The most popular crowd-funding sites, Kickstarter and Indiegogo, have been slower to embrace a native mobile experience. With Kickstarter, the official app is iPhone-only at present, and Indiegogo doesn’t have an app at all. Recently launched FunderCloud can help with that, offering a way to browse and search across both sites at once, on either iPhone or iPad.
FunderCloud was the result of one man’s frustration, David Knell, a full-time systems engineer, indie iOS developer and self-described “huge crowd-funding fan.” Like many of us, he was also annoyed at the lack of a native iPad experience for these services. “I have personally backed many projects on Kickstarter and Indiegogo and have been waiting for an iPad app from either of them,” he said at the time of the app’s 1.0 launch earlier this fall. “Nobody has delivered, so I built one that works for both sites.”
He also wanted an easier way to search projects across both sites, he says, which is something the app’s early adopters appreciate, too. “I think people don’t like jumping between different user experiences to perform similar tasks,” says Knell.
With the FunderCloud mobile app, users can browse and filter projects by site, popularity, creation time or end time, location and category, and can quickly favorite projects and receive alerts when the project is nearing the end of its raise.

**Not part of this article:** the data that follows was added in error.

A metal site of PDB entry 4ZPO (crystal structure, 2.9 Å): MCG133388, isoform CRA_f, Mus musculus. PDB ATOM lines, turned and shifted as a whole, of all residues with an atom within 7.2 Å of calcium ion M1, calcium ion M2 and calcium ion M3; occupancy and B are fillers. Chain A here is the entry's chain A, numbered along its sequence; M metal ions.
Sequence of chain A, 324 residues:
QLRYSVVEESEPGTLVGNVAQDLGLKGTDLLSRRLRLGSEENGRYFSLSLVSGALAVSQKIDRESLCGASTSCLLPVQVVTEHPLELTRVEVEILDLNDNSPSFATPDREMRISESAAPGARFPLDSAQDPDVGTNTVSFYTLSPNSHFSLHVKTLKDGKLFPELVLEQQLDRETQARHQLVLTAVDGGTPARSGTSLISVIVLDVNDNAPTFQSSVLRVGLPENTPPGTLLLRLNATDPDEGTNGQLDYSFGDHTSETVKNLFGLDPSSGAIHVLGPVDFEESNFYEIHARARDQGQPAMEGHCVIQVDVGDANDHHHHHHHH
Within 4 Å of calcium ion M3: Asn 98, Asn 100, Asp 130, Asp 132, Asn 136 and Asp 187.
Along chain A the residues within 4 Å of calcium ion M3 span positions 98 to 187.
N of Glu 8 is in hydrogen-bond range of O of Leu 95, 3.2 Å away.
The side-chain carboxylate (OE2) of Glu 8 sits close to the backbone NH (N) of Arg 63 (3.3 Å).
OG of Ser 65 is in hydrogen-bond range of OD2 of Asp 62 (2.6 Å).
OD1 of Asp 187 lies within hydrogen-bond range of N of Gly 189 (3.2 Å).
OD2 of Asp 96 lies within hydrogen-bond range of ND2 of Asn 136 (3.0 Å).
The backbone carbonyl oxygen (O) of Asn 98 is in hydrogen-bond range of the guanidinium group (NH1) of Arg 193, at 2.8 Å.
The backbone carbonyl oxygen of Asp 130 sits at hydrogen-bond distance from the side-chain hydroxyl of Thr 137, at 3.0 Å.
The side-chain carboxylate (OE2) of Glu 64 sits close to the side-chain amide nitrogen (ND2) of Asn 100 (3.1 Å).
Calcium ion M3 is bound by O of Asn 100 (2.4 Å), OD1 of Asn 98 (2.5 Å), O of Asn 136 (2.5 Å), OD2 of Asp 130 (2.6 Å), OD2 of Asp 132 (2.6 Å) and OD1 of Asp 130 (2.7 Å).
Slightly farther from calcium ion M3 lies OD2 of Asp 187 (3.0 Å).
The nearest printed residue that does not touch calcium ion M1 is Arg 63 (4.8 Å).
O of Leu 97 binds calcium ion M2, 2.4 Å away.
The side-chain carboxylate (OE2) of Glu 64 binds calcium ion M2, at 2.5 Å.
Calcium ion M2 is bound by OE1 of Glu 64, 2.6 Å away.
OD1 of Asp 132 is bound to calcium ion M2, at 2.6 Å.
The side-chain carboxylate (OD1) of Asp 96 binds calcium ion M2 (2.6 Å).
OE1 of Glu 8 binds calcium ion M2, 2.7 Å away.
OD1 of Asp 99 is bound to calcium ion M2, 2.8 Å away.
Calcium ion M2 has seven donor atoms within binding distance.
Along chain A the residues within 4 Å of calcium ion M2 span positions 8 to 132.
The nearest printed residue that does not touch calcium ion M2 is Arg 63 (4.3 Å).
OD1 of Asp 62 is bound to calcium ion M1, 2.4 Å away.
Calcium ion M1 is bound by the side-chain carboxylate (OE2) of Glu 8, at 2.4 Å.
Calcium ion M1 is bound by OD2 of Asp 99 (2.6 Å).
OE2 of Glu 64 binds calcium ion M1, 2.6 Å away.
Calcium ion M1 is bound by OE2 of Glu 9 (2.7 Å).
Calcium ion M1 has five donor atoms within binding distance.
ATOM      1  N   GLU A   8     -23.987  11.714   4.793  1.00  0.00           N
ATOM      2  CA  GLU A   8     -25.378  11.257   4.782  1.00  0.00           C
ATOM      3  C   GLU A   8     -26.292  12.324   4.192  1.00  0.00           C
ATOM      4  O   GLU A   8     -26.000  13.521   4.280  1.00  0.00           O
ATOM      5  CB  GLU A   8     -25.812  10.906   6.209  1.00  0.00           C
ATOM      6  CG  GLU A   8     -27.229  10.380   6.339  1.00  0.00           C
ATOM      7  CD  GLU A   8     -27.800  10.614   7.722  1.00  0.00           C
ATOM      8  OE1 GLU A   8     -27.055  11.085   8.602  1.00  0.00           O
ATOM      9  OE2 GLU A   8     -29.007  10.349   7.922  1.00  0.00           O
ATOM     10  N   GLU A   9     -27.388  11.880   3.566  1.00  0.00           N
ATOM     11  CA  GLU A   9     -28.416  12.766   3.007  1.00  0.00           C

The app was updated at the end of November to include a search option and the above-mentioned notifications, which are two fairly notable additions that now make FunderCloud a much-improved experience over the original release. Search, in particular, was one of the most-requested features to date, in fact.
Knell is not a fan of using in-app purchases, he tells us, because he doesn’t think people should be nickel-and-dimed every time they want to use a feature. So he made the FunderCloud app a one-time fee of $1.99 in the App Store. That fee, though, will limit the app’s scale, possibly only reaching the most serious crowd-funding enthusiasts. But Knell is okay with that, noting that he’s a one-man shop, and is keeping things lean, even responding to customer emails himself, as well as helping those who are experiencing a problem directly.
For example, Kickstarter prohibits third parties from using any processes to manually or automatically crawl the pages of its website, and says the service is provided for “your own personal, non-commercial use.” Indiegogo also has a line prohibiting automated systems. However, in both cases, the context of those clauses involves statements about protecting the site’s security, infrastructure, and preventing spam, which could leave room for an interpretation that would make what FunderCloud does more permissible.
Says Knell, he’s read and re-read the terms on both sites, and tried to be respectful as possible to make the service as non-invasive as Pinterest or a search engine. “You can actually Pin a Kickstarter project and the same information that is displayed in FunderCloud will be displayed in Pinterest,” he says. ”I am not selling or licensing their content out. In fact, I’ve been very cognizant of how much data I show on the listing screen,” Knell adds.
Further down the road, Knell may consider adding more sites beyond Kickstarter and Indiegogo if there’s demand…or, we suppose, if the app isn’t shut down first.
FunderCloud is $1.99 on iTunes.